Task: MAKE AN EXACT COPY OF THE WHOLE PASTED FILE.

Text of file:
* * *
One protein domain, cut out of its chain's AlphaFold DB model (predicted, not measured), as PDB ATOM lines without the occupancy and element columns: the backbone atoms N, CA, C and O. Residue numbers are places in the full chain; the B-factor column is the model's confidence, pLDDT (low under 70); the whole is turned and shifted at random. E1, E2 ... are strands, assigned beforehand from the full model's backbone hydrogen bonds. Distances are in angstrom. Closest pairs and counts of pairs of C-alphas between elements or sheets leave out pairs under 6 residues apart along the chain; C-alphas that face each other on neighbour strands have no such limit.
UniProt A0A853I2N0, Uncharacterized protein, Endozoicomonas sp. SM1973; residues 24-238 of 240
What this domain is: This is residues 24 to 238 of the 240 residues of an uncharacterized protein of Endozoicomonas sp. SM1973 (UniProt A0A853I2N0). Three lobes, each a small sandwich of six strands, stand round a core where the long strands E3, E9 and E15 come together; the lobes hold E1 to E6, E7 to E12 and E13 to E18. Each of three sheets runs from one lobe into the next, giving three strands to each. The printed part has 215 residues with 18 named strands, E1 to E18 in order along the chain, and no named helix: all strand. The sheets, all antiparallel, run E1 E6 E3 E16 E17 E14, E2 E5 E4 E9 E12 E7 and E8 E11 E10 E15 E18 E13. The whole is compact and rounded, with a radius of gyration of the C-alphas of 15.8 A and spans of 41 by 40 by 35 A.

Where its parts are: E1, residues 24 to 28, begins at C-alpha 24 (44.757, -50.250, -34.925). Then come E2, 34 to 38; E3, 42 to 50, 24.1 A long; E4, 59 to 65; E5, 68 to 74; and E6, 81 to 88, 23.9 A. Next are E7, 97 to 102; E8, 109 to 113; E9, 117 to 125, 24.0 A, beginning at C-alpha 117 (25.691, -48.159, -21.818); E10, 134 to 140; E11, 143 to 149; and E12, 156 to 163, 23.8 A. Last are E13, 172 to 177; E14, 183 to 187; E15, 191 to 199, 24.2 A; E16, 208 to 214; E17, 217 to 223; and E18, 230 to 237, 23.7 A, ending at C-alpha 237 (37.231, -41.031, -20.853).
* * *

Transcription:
One protein domain, cut out of its chain's AlphaFold DB model (predicted, not measured), as PDB ATOM lines without the occupancy and element columns: the backbone atoms N, CA, C and O. Residue numbers are places in the full chain; the B-factor column is the model's confidence, pLDDT (low under 70); the whole is turned and shifted at random. E1, E2 ... are strands, assigned beforehand from the full model's backbone hydrogen bonds. Distances are in angstrom. Closest pairs and counts of pairs of C-alphas between elements or sheets leave out pairs under 6 residues apart along the chain; C-alphas that face each other on neighbour strands have no such limit.
UniProt A0A853I2N0, Uncharacterized protein, Endozoicomonas sp. SM1973; residues 24-238 of 240
What this domain is: This is residues 24 to 238 of the 240 residues of an uncharacterized protein of Endozoicomonas sp. SM1973 (UniProt A0A853I2N0). Three lobes, each a small sandwich of six strands, stand round a core where the long strands E3, E9 and E15 come together; the lobes hold E1 to E6, E7 to E12 and E13 to E18. Each of three sheets runs from one lobe into the next, giving three strands to each. The printed part has 215 residues with 18 named strands, E1 to E18 in order along the chain, and no named helix: all strand. The sheets, all antiparallel, run E1 E6 E3 E16 E17 E14, E2 E5 E4 E9 E12 E7 and E8 E11 E10 E15 E18 E13. The whole is compact and rounded, with a radius of gyration of the C-alphas of 15.8 A and spans of 41 by 40 by 35 A.

Where its parts are: E1, residues 24 to 28, begins at C-alpha 24 (44.757, -50.250, -34.925). Then come E2, 34 to 38; E3, 42 to 50, 24.1 A long; E4, 59 to 65; E5, 68 to 74; and E6, 81 to 88, 23.9 A. Next are E7, 97 to 102; E8, 109 to 113; E9, 117 to 125, 24.0 A, beginning at C-alpha 117 (25.691, -48.159, -21.818); E10, 134 to 140; E11, 143 to 149; and E12, 156 to 163, 23.8 A. Last are E13, 172 to 177; E14, 183 to 187; E15, 191 to 199, 24.2 A; E16, 208 to 214; E17, 217 to 223; and E18, 230 to 237, 23.7 A, ending at C-alpha 237 (37.231, -41.031, -20.853).